The progressive increase in the cancer death rates shown in the mortality statistics in practically all civilized countries has invited the serious attention of students of the public health. The more optimistic are of the opinion that these increases in the death rate may be accounted for by improvements in medical diagnosis, increase in the accuracy of vital statistics in general, greater precision in filling out death returns, changes in the age distribution of the population and similar factors.
Yet others are inclined to a gloomier view of the situation. They hold that the magnitude of the observed increases in the death rate is too great, too general in its distribution to be accounted for in any such way, so that the apparent is also an actual increase in the cancer mortality.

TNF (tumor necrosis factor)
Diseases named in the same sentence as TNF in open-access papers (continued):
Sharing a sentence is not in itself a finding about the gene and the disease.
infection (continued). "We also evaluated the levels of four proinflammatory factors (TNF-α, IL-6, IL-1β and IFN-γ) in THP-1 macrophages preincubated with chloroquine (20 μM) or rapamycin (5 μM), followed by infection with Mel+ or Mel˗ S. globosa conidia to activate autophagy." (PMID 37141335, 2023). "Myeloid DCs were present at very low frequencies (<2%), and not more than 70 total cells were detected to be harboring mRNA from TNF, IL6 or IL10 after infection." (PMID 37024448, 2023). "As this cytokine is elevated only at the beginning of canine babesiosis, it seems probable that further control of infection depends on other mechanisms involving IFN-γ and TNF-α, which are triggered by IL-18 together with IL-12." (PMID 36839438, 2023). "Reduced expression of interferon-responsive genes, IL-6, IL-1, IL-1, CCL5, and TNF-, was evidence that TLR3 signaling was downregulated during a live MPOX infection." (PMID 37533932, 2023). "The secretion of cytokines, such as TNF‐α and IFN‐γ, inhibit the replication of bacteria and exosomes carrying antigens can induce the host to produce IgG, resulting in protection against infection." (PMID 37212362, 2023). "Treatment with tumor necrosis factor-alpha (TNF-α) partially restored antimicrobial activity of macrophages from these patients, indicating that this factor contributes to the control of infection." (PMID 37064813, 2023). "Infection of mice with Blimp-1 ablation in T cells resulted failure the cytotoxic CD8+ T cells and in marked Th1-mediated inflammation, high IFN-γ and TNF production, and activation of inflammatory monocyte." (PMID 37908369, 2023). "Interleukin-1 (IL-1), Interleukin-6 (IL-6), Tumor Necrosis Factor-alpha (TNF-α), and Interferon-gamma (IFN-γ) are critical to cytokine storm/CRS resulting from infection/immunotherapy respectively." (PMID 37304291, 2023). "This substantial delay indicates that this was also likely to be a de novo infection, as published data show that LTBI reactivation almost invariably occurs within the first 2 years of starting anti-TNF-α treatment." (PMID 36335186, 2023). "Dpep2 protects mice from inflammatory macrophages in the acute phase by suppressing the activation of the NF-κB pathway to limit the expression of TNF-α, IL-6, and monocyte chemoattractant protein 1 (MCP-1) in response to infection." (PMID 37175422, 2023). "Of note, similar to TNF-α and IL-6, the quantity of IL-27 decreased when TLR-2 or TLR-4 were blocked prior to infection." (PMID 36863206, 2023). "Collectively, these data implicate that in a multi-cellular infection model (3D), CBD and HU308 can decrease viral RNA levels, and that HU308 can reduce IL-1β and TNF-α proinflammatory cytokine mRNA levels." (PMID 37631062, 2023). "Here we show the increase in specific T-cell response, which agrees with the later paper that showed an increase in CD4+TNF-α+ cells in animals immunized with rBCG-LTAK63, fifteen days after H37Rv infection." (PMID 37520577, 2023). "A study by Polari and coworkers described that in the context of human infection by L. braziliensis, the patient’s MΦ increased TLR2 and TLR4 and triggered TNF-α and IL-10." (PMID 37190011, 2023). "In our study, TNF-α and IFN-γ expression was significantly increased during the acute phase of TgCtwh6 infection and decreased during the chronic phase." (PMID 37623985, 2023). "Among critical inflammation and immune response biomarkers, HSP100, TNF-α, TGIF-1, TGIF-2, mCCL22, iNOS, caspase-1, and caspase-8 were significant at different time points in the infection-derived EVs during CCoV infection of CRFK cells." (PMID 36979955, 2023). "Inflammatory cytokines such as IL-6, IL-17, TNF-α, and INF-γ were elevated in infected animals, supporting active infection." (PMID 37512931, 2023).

Because of the importance and interest of this question, it was thought well worth while to attempt a
SCHERESCHEWSKY JW. CANCER MORTALITY IN THE TEN ORIGINAL REGISTRATION STATES: TREND FOR THE PERIOD 1900-1920. JAMA. 1925;85(16):1175–1180. doi:10.1001/jama.1925.02670160001001
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